This is the mom who seems to see another mom’s post as a chance to talk about great she herself  is. She doesn’t really have anything helpful to say, but she does see a chance to be seen and heard for her own parenting prowess, so she chimes in. This type of response is 100% about her and not about you. Whether she realizes or not, this mom feels like she has something to prove so she’s looking for any opportunity to remind herself and everyone else that she’s good at this mom thing.

    How to respond: Bless her heart and keep on scrolling.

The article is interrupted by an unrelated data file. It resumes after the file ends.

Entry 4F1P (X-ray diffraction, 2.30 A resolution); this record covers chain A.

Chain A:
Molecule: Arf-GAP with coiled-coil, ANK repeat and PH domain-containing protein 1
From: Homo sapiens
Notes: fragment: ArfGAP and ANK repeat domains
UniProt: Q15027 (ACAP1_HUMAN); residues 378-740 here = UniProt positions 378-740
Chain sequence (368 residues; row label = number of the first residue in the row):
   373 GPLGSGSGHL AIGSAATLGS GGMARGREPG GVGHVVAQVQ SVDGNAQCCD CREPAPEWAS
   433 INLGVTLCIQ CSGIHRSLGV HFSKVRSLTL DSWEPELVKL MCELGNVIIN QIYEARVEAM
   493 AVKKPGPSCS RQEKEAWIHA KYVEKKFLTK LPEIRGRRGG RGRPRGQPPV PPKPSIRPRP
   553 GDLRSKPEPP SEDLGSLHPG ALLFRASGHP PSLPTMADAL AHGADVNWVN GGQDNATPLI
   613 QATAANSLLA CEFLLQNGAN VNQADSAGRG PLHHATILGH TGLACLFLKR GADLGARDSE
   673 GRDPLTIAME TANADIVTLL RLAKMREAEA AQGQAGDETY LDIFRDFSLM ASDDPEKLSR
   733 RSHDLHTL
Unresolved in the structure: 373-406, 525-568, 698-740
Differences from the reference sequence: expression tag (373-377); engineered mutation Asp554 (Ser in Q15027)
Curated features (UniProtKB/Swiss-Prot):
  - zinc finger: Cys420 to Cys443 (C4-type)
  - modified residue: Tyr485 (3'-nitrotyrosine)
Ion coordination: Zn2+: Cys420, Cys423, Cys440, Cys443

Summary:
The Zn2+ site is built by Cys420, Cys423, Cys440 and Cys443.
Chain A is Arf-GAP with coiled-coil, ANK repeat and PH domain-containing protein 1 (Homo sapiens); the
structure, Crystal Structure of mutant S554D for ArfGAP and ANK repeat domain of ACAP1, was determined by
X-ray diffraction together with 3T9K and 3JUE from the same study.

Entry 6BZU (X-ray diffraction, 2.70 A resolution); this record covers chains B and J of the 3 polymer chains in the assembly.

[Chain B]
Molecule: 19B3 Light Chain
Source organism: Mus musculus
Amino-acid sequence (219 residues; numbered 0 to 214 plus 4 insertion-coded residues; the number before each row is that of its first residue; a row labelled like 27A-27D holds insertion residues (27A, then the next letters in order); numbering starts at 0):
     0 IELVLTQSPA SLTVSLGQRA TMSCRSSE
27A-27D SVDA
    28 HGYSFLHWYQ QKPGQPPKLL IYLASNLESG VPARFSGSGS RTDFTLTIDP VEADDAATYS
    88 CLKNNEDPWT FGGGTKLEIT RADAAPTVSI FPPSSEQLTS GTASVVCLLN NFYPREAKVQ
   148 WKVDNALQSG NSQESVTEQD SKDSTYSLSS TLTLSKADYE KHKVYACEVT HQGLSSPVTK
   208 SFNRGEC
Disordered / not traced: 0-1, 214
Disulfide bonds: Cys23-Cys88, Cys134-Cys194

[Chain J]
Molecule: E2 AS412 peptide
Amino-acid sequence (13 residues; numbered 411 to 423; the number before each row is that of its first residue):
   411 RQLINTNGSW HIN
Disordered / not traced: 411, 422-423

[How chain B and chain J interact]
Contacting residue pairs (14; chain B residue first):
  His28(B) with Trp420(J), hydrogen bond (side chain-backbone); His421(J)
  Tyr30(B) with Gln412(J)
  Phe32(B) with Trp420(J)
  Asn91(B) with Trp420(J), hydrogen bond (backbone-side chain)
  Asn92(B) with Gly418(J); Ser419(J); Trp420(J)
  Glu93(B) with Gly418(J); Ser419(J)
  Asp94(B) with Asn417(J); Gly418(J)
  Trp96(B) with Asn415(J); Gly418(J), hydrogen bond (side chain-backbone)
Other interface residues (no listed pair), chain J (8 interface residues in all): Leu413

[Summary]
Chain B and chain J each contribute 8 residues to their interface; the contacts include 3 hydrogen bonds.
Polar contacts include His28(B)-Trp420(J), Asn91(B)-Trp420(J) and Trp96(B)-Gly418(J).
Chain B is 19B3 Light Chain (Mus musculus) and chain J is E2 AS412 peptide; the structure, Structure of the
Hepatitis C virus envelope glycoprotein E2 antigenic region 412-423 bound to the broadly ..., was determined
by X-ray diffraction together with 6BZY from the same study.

2. The Silver Bullet Expert.
    She shows up on the post about chronic constipation and simply says, “Prunes. Worked for my kids every time.”  I mean…really? CHRONIC constipation and you think we haven’t tried prunes?  Or when you’ve had a sleepless month (or several months) and just want some sympathy for your fatigue, this person shows up with, “Sleep training. We did it and Drizella sleeps perfectly now.”

    Whether you’re asking for advice or not, this commenter has it.  And it’s perfect. Worked perfectly every single time for every kid they ever had and if it hasn’t worked for you, you CLEARLY must not have tried it yet.  Also, this person rarely bothers with any fluff along with their sage advice. No, “I’m sorry you’re struggling.” No, “Oh, been there, girl!” Nope, this commenter just drops their wisdom in as few words as possible, drops the mic, and walks off to bless someone else with their infinite wisdom.